I mean, it is what it is.
There’s not much new to be said. The Texans have been owned by Frank Reich’s Colts. Outcoached. In Bill O’Brien’s words, “they did a good job.” They have a lot of “good players.” They do a lot of “good things.”
The Texans didn’t answer the bell. O’Brien’s team made a number of on-field mistakes. Most notably, they gave the Colts a free set of downs in the red zone when Bernardrick McKinney hit Eric Ebron away from the play, drawing a flag. The Colts scored touchdowns on four of their first seven possessions, and the three possessions that didn’t score were an end-of-half kneelout, an aggressive fourth-down go that got stopped, and a fumble that set the Texans up with great field position.
There were a number of highlights for Jacoby Brissett which were just way, way, too easy.
Instead of stomping down on Indy’s throat while they had an injured secondary, the Texans slid right back to the pack, putting the division up for grabs and making the season much tenser than it had to be.
I wish I could say I was surprised.
1 — RPNo
After tearing up the Chiefs with misdirection runs, the Texans leaned mostly away from that outside of their touchdown run with Keke Coutee and maybe a few other plays:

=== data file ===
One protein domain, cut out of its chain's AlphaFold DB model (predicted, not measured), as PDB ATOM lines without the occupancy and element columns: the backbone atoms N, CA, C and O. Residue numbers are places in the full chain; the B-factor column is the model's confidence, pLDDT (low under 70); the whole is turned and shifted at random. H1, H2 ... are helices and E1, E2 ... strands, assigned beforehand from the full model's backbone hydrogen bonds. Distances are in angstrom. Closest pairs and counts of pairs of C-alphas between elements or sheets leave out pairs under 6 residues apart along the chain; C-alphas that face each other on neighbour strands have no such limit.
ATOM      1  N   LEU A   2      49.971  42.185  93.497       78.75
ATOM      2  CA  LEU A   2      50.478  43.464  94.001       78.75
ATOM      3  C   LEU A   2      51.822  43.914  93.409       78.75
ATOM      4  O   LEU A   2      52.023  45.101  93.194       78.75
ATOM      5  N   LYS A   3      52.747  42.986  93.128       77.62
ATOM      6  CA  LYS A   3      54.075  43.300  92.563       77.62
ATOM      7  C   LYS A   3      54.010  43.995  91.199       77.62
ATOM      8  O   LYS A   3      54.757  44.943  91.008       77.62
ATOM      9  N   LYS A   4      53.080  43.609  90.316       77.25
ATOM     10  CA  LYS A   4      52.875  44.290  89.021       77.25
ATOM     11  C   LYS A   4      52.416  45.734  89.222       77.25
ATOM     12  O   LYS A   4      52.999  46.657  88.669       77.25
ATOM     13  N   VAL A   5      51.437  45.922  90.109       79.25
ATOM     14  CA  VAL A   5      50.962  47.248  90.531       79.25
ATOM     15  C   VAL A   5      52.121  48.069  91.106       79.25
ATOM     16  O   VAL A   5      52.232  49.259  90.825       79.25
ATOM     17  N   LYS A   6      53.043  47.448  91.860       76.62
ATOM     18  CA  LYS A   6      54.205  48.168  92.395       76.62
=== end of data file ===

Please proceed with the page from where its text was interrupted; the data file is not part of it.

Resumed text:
Now, I understand that football teams can sometimes wax and wane on concepts in a game. Maybe the Texans didn’t think the Colts would bite so hard. But leaning so far away from what was so successful is, in my opinion, a little overly cute. Make the Colts prove they can stop it. This was highlighted by the bizarre idea to mostly go with Duke Johnson on the opening drive, one where he ran for six yards on three carries.
Houston eventually got to 100 yards on the ground, but it took 24 carries, and they had just one rushing first down in a first half that mostly set the terms of engagement for the rest of the game. That came on this cleverly designed O’Brien run where Deshaun Watson was under pressure and did whatever the hell he wanted:
Bill O’Brien, I’m sure, has a reason that he leaned so far away from what worked last week. All I can tell you right now is that nobody asked about it at his post-game presser as far as I could hear. Not much was said about it. Maybe we’ll get something on Monday.
One of O’Brien’s biggest weaknesses is his adherence to the run game while trailing. When it all looks good, and the play-action passes are hitting, his offense looks unstoppable. But when what should be part of the base offense is instead a wrinkle, and he can’t decisively win the ground game, well, nothing comes easy. You can’t have that in today’s NFL, especially with how easy things looked for Indianapolis with much less talent.